YOSEMITE NATIONAL PARK, Calif. (KSEE/KGPE) — While most of Yosemite will reopen to visitors on Monday, the Mariposa Grove of Giant Sequoias will remain closed as clean up continues from a damaging wind event that toppled at least 15 mature giant sequoias, according to the National Park Service.
On Jan. 19, a significant Mono wind event occurred in the Sierra Nevada and damaged facilities throughout Yosemite, but especially in the southern area of the park.
Based on size and conditions, officials estimated the trees that fell, including at least one monarch, were likely 1,000 to 2,000 years old.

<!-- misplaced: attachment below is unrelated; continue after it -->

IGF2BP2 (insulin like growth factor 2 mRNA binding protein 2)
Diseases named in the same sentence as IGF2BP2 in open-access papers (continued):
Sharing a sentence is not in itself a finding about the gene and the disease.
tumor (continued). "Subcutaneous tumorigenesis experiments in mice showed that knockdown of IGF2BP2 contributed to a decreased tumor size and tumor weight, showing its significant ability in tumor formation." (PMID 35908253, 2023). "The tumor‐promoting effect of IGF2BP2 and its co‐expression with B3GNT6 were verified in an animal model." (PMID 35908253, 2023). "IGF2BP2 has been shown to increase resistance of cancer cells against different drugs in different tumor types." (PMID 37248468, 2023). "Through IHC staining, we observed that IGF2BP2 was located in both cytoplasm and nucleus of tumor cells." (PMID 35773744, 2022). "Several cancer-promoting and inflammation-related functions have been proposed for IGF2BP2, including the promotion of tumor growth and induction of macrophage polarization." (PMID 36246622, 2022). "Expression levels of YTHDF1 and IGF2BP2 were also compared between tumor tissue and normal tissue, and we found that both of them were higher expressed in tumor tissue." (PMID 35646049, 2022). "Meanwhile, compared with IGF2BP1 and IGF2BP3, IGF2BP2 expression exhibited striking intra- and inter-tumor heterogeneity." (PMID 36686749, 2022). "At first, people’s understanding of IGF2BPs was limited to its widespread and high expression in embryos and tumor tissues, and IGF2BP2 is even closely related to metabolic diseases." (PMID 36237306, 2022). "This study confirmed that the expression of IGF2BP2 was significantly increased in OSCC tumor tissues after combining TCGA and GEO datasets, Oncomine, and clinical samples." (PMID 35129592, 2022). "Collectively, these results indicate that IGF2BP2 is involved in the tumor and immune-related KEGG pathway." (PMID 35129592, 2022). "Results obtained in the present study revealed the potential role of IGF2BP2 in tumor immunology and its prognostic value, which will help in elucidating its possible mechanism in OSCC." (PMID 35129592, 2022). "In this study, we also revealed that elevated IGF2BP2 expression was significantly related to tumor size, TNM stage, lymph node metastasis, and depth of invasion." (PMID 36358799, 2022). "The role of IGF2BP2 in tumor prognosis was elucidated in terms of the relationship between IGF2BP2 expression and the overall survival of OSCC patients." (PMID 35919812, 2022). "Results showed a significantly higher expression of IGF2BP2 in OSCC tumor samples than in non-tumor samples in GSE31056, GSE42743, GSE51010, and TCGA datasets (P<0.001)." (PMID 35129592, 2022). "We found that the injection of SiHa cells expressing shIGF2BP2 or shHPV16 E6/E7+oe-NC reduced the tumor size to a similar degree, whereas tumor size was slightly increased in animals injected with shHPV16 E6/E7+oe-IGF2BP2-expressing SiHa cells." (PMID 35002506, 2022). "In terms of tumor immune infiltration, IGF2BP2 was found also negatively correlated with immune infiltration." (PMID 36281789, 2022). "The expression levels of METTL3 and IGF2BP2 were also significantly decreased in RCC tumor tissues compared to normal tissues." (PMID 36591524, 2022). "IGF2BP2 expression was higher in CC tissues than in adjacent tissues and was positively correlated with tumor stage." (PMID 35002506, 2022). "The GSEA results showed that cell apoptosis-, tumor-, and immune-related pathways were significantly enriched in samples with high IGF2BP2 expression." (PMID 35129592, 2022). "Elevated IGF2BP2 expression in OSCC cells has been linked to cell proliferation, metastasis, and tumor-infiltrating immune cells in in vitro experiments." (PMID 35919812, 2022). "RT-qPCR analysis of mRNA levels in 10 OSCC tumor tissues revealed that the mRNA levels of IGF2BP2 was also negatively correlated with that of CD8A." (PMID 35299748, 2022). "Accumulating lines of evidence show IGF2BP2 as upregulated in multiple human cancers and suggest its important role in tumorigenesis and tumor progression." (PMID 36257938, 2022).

Despite the losses, none of Mariposa Grove’s 15 named sequoias fell, the park service said. Falling trees caused significant damage to the grove’s restroom and boardwalk.
While the finding was heartbreaking for officials, they said it was a reminder of the dramatic lives these quiet giants can live.
Some sequoias can stand for 3,000 years or more due to a variety of pest-resistant adaptations and resistance to fire. A mature sequoia almost always dies from toppling and the rot-resistant wood may lie quietly with us for centuries more.
The fallen sequoias will remain where they fell, unless they blocked a trail, officials said. But a trail could be rerouted around the tree in some instances.
The park service reported there is no timeline for when the Mariposa Grove will reopen to visitors.